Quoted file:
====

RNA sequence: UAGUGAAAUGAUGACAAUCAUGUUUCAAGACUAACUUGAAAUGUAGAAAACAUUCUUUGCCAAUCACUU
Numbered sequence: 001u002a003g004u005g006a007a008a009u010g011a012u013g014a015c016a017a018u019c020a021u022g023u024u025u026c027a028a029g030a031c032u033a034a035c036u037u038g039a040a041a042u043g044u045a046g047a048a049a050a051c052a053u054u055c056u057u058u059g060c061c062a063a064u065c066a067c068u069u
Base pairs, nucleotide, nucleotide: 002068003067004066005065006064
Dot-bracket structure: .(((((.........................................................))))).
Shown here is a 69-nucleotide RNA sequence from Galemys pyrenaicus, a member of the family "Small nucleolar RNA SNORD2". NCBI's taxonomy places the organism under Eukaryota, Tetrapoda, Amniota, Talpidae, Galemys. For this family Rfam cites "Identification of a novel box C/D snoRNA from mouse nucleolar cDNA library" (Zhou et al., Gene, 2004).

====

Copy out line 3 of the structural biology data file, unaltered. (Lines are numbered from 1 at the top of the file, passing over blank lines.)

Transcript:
Base pairs, nucleotide, nucleotide: 002068003067004066005065006064